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Scanningprobe microscope (SPM):An SPM is an instrument which is used for studying surfaces at ananoscale level. They create images of surfaces with the use of a physicalprobe that touches the surface of a sample in order to scan the surface andcollect data, they’re typically obtained as a two dimensional grid of datapoints and are displayed as a computer image.The tracing of the surface of a specimen is carried out throughthe use of a sharp, electrically charged probe. The SPM probe does not touchthe surface but instead traces the specimen nanometres above the surface level.The probe can be used to interact with a specimen enabling researchers toexamine how a substance attracts or detracts and also how it responds toelectrical currents. Seeing as SPM technology can operate in a various amountof environments, even that of non-conductive specimens can be observed andmanipulated.

An SPM includes a probe tip which is mounted on the end of acantilever. The tip is sharp and can be as sharp as a single atom. It can bemoved precisely and accurately back and forth across the surface, even atom byatom. When the tip is near the sample surface, the cantilever is deflected by aforce. SPMs can measure deflections caused by many kinds of forces, includingmechanical contact, electrostatic forces, magnetic forces, chemical bonding,van der Waals forces, and capillary forces. The distance of the deflection ismeasured by a laser that is reflected off the top of the cantilever and into anarray of photodiodes.

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SPMs can detect differences in height that are a fractionof a nanometer, about the diameter of a single atom. The tip is moved acrossthe sample multiple times. This is why they are known as ‘scanning’microscopes. A computer combines the data to create an image. The images are mostlycolourless because they measure properties other than the reflection of light.However, the images are often colourised, with different colours whichrepresent various properties for example height along the surface. Scientistsuse SPMs in a number of different ways, depending on the information they’retrying to gather from a sample.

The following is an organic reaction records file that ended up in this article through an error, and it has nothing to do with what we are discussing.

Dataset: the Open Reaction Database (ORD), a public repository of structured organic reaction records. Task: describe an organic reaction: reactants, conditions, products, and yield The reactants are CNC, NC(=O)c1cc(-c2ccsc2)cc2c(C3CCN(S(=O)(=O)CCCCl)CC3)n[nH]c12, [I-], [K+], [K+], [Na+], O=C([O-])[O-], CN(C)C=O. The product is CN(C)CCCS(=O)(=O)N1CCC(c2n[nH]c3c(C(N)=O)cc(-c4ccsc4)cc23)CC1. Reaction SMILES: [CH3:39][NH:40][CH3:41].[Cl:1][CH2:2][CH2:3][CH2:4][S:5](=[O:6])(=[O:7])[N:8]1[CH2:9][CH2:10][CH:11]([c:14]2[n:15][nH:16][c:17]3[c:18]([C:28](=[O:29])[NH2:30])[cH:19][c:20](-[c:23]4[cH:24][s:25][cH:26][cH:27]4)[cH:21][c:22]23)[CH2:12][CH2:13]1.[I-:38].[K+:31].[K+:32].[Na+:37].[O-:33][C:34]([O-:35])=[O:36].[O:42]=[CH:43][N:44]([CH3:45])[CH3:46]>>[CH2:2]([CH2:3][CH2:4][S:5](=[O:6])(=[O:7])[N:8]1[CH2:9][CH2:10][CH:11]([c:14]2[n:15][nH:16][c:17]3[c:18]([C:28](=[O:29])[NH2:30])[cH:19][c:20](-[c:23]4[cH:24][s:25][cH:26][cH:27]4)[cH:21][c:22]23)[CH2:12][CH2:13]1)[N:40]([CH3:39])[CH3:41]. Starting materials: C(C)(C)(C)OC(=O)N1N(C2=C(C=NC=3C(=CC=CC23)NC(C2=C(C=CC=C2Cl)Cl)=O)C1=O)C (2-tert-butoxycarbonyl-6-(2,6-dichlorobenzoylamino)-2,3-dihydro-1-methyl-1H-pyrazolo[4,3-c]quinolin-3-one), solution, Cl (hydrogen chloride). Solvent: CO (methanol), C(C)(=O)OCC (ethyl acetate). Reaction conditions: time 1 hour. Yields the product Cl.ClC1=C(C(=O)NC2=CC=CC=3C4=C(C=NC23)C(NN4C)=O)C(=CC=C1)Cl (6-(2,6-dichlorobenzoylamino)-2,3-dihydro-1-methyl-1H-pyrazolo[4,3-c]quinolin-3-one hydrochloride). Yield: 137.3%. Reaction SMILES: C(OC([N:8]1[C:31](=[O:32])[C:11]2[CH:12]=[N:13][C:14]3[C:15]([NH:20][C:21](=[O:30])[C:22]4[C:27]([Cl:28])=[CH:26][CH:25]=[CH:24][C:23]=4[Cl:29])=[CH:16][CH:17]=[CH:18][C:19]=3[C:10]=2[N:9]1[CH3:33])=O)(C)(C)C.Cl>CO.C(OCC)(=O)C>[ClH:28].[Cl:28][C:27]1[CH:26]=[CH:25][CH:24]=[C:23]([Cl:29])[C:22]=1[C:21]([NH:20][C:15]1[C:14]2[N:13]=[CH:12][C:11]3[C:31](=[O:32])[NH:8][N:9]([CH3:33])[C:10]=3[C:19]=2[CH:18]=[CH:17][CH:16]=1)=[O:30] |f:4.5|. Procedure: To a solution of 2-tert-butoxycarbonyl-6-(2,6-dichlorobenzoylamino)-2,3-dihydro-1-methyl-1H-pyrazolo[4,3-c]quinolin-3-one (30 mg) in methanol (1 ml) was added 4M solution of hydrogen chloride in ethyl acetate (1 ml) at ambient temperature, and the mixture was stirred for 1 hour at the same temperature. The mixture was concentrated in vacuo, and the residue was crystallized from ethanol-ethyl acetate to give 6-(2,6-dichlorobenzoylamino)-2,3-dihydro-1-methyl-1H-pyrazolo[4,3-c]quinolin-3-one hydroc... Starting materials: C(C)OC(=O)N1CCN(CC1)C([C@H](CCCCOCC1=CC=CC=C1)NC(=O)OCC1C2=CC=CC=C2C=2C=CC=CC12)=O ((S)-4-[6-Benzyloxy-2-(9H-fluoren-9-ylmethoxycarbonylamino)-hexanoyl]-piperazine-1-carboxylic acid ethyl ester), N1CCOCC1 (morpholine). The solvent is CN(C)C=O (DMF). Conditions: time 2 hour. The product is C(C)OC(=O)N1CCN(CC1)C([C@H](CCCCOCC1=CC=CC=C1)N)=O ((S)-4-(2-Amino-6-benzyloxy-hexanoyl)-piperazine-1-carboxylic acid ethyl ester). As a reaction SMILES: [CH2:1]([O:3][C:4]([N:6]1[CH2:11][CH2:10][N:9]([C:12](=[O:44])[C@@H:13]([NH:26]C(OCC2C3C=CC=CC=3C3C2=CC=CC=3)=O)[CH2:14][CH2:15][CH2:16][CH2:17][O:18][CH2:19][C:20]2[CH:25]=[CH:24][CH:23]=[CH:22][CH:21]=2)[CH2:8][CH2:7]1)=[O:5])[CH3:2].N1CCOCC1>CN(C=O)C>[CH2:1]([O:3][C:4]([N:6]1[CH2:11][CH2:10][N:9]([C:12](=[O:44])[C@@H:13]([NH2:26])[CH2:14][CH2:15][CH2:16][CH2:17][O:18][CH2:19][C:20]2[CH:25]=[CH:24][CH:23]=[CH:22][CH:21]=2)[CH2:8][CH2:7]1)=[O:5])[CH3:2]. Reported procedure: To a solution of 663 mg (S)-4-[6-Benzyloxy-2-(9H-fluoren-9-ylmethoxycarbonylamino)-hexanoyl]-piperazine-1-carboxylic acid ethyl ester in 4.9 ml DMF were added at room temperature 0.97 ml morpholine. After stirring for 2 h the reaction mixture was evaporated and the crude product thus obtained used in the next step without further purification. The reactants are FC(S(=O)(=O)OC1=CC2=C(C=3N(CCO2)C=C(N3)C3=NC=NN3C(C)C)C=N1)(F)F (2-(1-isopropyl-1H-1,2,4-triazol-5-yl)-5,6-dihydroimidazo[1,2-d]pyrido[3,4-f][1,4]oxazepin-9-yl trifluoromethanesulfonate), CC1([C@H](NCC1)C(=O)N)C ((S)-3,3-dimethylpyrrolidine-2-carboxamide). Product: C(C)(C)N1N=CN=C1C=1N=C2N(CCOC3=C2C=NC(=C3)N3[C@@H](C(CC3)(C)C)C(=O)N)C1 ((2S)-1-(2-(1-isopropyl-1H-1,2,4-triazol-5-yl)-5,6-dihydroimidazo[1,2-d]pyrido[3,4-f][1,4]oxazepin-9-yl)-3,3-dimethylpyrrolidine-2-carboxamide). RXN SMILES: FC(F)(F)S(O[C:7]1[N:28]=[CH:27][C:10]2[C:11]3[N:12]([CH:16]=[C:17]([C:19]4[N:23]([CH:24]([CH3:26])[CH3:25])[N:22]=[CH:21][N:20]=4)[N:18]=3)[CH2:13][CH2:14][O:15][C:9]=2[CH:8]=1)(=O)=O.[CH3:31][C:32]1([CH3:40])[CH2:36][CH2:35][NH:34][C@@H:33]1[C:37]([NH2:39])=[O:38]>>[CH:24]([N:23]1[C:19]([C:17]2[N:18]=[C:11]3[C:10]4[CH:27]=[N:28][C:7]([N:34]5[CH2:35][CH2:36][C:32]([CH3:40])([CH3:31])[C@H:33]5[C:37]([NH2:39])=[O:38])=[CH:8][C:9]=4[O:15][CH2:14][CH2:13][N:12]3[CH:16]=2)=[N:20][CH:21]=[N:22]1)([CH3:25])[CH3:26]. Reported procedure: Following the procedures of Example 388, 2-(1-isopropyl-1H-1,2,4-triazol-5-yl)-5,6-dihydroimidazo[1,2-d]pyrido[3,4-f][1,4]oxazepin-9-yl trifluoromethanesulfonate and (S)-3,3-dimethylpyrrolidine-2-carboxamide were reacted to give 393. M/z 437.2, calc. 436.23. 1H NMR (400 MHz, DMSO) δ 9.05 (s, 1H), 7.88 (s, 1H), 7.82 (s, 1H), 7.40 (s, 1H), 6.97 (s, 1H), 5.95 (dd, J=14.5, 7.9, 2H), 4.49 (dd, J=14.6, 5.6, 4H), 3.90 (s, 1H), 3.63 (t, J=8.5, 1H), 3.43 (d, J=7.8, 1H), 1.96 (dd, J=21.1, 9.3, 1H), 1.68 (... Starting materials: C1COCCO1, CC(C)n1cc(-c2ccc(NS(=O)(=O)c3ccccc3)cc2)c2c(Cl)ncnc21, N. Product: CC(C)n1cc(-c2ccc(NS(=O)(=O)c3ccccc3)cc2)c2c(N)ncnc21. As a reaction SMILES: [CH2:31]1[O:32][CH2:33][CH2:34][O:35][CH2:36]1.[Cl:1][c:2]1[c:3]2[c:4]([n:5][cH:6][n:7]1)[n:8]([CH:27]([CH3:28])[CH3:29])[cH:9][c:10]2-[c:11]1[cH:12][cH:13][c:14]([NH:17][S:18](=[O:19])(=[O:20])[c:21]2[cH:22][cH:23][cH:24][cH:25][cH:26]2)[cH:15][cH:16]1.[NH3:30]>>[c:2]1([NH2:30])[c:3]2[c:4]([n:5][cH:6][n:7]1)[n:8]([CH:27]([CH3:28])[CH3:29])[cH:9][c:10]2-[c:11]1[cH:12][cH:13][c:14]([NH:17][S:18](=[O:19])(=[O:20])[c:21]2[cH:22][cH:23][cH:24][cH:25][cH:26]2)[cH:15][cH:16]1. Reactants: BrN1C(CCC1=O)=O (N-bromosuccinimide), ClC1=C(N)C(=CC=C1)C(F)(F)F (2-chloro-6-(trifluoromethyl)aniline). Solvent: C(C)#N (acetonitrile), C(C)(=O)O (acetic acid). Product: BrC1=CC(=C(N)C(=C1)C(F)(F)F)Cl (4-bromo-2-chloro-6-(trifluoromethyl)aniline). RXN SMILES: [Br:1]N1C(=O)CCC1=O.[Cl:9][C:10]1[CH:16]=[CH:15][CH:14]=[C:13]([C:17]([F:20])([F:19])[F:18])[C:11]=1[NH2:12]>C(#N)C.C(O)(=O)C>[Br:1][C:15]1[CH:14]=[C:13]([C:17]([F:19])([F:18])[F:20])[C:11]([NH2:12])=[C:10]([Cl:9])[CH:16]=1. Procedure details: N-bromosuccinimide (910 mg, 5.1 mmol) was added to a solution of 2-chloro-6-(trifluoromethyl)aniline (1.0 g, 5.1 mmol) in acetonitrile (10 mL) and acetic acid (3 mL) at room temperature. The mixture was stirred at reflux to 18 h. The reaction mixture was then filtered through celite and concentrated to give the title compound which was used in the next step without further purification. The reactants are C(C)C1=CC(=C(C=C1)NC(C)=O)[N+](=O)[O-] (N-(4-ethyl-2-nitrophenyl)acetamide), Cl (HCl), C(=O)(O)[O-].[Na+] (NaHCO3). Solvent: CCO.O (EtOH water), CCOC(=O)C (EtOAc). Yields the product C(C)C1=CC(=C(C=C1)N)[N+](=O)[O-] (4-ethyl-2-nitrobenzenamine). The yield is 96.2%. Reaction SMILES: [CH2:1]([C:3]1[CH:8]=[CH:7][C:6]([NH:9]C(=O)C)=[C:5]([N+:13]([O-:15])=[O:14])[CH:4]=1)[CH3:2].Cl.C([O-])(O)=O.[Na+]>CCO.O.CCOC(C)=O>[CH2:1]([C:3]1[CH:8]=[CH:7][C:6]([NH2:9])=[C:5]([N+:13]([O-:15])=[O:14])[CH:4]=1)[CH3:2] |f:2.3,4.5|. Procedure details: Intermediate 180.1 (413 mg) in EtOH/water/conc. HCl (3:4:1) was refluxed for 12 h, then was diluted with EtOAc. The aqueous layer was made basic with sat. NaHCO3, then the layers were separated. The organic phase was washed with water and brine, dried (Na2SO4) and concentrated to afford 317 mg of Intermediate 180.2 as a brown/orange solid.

The two primary modes are contact mode andtapping mode. In contact mode, the force between the tip and the surface iskept constant. This allows a scientist to rapidly image a surface. In tappingmode, the cantilever oscillates, intermittently touching the surface. Thetapping mode is especially useful when imaging a soft surface.

There are multiple types of SPMs. There is the Atomic forcemicroscope (AFM) which measures the electrostatic forces between the cantilevertip and the sample. The Magnetic force microscope (MFM) which measures magneticforces.

The Scanning tunnelling microscope (STM) which measures the electricalcurrent flowing between the cantilever’s tip and the sample.    What arethe advantages of SPM technology?SPM technology provides researchers with a larger variety ofspecimen observation environments using the same microscope and the samespecimen, in turn reducing the time required to prepare and study specimens.Specialised probes, improvements and modifications to scanning probe equipmentcontinues to provide faster, more efficient, revealing specimen images withlittle effort and modification.What arethe disadvantages of SPM technology?One of the disadvantages of a scanning probe microscope is thatthe images in which they form in black, white or greyscale can in someinstances exaggerate a specimen’s shape or size. Computers are used tocompensate for these exaggerations and produce real time colour images whichfacilitate researchers with information in real time including interactionswithin cellular structures, harmonic responses and magnetic energy.As researchers continue with improvement of techniques andexpanding the abilities of scanning probe microscopes, the technologicalevolution will include better observation instruments, better quality dataanalysis, and better processing equipment. Also, micro-manipulation ofmolecules, DNA, biological and organic specimens incorporating this precisionequipment will produce a better understanding of and new methods for:· Treating disease· Manufacturing· Astronomy· Physics· EnergyThe evolution of SPMs has resulted in both scientists andengineers being able to observe structure and detail with unprecedentedresolution, without the need for rigorous sample preparations.Technical advances along with the development of sophisticatedtechniques, have undoubtedly extended the capabilities of SPMs, in particularAFMS, across a broad range of research into both materials and life sciences.